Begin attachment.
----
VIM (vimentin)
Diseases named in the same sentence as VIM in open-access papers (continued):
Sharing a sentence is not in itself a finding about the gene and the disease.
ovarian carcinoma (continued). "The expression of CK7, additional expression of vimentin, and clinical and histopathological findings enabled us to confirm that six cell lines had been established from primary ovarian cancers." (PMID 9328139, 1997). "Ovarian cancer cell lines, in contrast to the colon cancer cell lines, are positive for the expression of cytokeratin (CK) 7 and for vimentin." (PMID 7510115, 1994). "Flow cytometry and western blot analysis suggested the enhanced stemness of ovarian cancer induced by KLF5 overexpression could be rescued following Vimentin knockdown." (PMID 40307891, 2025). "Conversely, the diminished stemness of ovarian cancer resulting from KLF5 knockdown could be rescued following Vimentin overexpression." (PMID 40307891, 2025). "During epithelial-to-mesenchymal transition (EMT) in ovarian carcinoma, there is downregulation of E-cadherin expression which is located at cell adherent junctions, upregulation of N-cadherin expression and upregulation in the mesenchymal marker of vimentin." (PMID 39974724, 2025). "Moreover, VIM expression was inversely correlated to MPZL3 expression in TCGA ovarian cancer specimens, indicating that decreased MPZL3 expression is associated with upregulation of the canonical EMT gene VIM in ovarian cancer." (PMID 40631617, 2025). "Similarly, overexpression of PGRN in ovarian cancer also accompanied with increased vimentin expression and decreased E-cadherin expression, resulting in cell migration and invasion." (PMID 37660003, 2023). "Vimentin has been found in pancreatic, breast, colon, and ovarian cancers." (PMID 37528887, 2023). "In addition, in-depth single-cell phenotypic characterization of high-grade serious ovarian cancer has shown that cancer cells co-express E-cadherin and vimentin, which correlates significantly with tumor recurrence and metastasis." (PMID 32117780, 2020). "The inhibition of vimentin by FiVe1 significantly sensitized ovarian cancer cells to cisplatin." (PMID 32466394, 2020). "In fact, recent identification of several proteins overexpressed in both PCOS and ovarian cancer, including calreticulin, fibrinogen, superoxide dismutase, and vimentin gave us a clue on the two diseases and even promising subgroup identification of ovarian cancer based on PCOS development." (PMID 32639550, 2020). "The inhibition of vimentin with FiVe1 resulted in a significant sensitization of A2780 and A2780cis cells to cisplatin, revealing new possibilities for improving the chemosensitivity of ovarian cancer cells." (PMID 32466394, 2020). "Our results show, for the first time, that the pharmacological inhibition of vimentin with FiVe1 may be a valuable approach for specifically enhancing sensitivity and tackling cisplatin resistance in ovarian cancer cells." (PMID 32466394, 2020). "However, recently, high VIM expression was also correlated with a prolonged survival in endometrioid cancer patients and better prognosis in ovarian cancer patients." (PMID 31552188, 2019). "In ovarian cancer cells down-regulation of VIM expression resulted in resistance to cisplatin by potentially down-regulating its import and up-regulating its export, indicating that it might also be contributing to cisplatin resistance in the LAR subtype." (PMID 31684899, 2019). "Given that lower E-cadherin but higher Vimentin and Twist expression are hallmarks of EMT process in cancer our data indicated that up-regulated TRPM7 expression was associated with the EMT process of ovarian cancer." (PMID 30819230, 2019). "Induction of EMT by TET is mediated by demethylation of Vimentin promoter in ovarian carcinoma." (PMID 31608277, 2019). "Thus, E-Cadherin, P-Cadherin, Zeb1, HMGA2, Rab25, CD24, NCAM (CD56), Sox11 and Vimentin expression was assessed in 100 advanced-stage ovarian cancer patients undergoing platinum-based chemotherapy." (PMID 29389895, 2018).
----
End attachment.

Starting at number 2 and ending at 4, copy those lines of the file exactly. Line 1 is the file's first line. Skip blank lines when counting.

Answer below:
Diseases named in the same sentence as VIM in open-access papers (continued):
Sharing a sentence is not in itself a finding about the gene and the disease.
ovarian carcinoma (continued). "The expression of CK7, additional expression of vimentin, and clinical and histopathological findings enabled us to confirm that six cell lines had been established from primary ovarian cancers." (PMID 9328139, 1997). "Ovarian cancer cell lines, in contrast to the colon cancer cell lines, are positive for the expression of cytokeratin (CK) 7 and for vimentin." (PMID 7510115, 1994). "Flow cytometry and western blot analysis suggested the enhanced stemness of ovarian cancer induced by KLF5 overexpression could be rescued following Vimentin knockdown." (PMID 40307891, 2025). "Conversely, the diminished stemness of ovarian cancer resulting from KLF5 knockdown could be rescued following Vimentin overexpression." (PMID 40307891, 2025). "During epithelial-to-mesenchymal transition (EMT) in ovarian carcinoma, there is downregulation of E-cadherin expression which is located at cell adherent junctions, upregulation of N-cadherin expression and upregulation in the mesenchymal marker of vimentin." (PMID 39974724, 2025). "Moreover, VIM expression was inversely correlated to MPZL3 expression in TCGA ovarian cancer specimens, indicating that decreased MPZL3 expression is associated with upregulation of the canonical EMT gene VIM in ovarian cancer." (PMID 40631617, 2025). "Similarly, overexpression of PGRN in ovarian cancer also accompanied with increased vimentin expression and decreased E-cadherin expression, resulting in cell migration and invasion." (PMID 37660003, 2023). "Vimentin has been found in pancreatic, breast, colon, and ovarian cancers." (PMID 37528887, 2023). "In addition, in-depth single-cell phenotypic characterization of high-grade serious ovarian cancer has shown that cancer cells co-express E-cadherin and vimentin, which correlates significantly with tumor recurrence and metastasis." (PMID 32117780, 2020). "The inhibition of vimentin by FiVe1 significantly sensitized ovarian cancer cells to cisplatin." (PMID 32466394, 2020). "In fact, recent identification of several proteins overexpressed in both PCOS and ovarian cancer, including calreticulin, fibrinogen, superoxide dismutase, and vimentin gave us a clue on the two diseases and even promising subgroup identification of ovarian cancer based on PCOS development." (PMID 32639550, 2020). "The inhibition of vimentin with FiVe1 resulted in a significant sensitization of A2780 and A2780cis cells to cisplatin, revealing new possibilities for improving the chemosensitivity of ovarian cancer cells." (PMID 32466394, 2020). "Our results show, for the first time, that the pharmacological inhibition of vimentin with FiVe1 may be a valuable approach for specifically enhancing sensitivity and tackling cisplatin resistance in ovarian cancer cells." (PMID 32466394, 2020). "However, recently, high VIM expression was also correlated with a prolonged survival in endometrioid cancer patients and better prognosis in ovarian cancer patients." (PMID 31552188, 2019). "In ovarian cancer cells down-regulation of VIM expression resulted in resistance to cisplatin by potentially down-regulating its import and up-regulating its export, indicating that it might also be contributing to cisplatin resistance in the LAR subtype." (PMID 31684899, 2019). "Given that lower E-cadherin but higher Vimentin and Twist expression are hallmarks of EMT process in cancer our data indicated that up-regulated TRPM7 expression was associated with the EMT process of ovarian cancer." (PMID 30819230, 2019). "Induction of EMT by TET is mediated by demethylation of Vimentin promoter in ovarian carcinoma." (PMID 31608277, 2019). "Thus, E-Cadherin, P-Cadherin, Zeb1, HMGA2, Rab25, CD24, NCAM (CD56), Sox11 and Vimentin expression was assessed in 100 advanced-stage ovarian cancer patients undergoing platinum-based chemotherapy." (PMID 29389895, 2018).